Him trading out some of his frustrating long-twos for threes made him a more efficient option. He’s an underwhelming defender to be kind about it, but the Bucks have the personnel to mask some of his limitations. Going after Clarkson with the mid-level exception would allow the Bucks to bolster their guard room, or at least provide some insurance if they do decide to enter the trade market.
Bargains: Tyler Johnson
Johnson had a pretty quiet regular season campaign, kicking things off in Phoenix before finding his way to the Brooklyn Nets mid-season. Johnson performed well in the postseason, averaging a shade under 14 points while unloading the clip from deep (39.3 percent on 7.0 attempts). He’s a fearless driver and underrated rebounder; he isn’t afraid of mixing it up with bigger players.
Free Agent Wings
Mid-Tier Options: Justin Holiday
Holiday is more 3-and-Decent than 3-and-D, but he’s coming off of the best shooting season of his career (40.5 percent from three-point range on 4.5 attempts) while being a credible option against 2s and 3s. He’d boost Milwaukee’s transition attack with his athleticism, and could add some much-needed randomness as an off-ball mover in half-court situations. He should be an option even if Matthews returns.
Bargains: Garrett Temple*
Temple would give the Bucks another plus, multi-positional defender with a solid three-point stroke (35.3 percent over the past five seasons). The asterisk is present on Temple's name because the Nets hold a $5 million team option on him, though it’d come as no surprise if they let Temple walk to free up tax room to bring back Joe Harris.
Free Agent Forwards
Mid-Tier Options: Danilo Gallinari, Paul Millsap
If Gallinari is serious about going the “winning > pay day” route, then it’s hard to envision a better landing spot for him than Milwaukee. He would immediately boost Milwaukee’s shooting and shot creation. His ability as a downhill creator would be a welcome addition to a team that doesn’t have much outside of Giannis and Bledsoe (and even that’s a bit of a wildcard).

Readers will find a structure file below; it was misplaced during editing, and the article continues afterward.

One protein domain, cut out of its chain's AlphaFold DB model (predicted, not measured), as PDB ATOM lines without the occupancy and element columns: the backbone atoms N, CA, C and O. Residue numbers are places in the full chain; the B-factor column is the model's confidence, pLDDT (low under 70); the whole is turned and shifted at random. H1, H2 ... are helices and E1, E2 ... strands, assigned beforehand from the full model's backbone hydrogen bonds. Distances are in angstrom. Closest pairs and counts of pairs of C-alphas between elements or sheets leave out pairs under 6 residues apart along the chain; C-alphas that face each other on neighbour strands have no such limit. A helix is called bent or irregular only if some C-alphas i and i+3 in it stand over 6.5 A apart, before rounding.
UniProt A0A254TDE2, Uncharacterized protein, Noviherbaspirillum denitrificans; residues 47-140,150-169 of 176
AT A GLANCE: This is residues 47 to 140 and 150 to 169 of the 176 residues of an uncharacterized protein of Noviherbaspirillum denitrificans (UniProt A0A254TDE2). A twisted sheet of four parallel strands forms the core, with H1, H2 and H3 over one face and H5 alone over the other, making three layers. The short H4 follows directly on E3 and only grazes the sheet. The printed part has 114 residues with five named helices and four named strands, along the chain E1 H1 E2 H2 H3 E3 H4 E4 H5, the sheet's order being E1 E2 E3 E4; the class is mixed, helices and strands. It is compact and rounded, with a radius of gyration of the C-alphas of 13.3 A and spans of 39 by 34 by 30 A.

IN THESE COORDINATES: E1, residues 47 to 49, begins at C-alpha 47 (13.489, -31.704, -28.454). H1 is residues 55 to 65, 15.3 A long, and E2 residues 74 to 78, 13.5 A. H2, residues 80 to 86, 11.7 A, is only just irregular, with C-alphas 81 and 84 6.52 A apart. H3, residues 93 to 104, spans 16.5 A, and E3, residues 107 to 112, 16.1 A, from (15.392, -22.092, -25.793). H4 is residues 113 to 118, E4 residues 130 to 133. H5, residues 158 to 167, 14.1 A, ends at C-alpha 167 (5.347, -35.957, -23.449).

Millsap slipped a bit last season, sometimes laboring while operating as Denver’s back-line defender in their aggressive pick-and-roll scheme. Still, he’s able to hold his own against power wings and fours and provides a little bit of everything on offense. He’s coming off the best shooting season of his career (43.5 percent from three), though that came on limited volume. He can mash smaller players on the block and flow between rolling and popping in pick-and-roll.
He could operate as a "super sub" in Milwaukee while providing plenty of late-game flexibility. Want to size up? Sit Bledsoe and run something like Middleton-Matthews*-Giannis-Millsap-Lopez to close out games. Sizing down and switching? Bledsoe-Matthews-Middleton-Millsap-Giannis could do the trick.
Bargains: Lance Thomas, Carmelo Anthony
Lance Thomas has flown under the radar for years as a
sneaky-solid forward defender that can knock down open threes. He’s
converted 38.5 percent of his triples over the past five seasons,
though that comes on limited volume. He’d be a solid get as a 9th
man to get you through the regular season.
Anthony proved last season he had a little left in the tank as a shooter and mid-post creator. He’s still a mess defensively, but that can be hidden with the perimeter quickness, length and size Milwaukee can play. For the minimum, why not juice the bench a bit?
Free Agent Bigs
Bargains: JaVale McGee
The Bucks likely won’t be in the market for a big unless Robin Lopez declines his player option, which is hard to see happening. If Lopez does go, they could pry McGee out of Los Angeles.
He remains one of the NBA’s top lob threats, equipped with solid leaping ability and a silly catch radius. He uses those limbs to putback misses and swat shots on the other end. Fouls and an inability to navigate space limit his ceiling, though he’d only be needed for 12-15 minutes to spell Brook Lopez. You can make the argument that the Bucks are lacking a true vertical spacer outside of Giannis. "The Lopii" mostly operated as pick-and-pop threats last season. Adding that element to their half-court attack could make things easier for everyone involved, even if it’s mostly a regular season thing.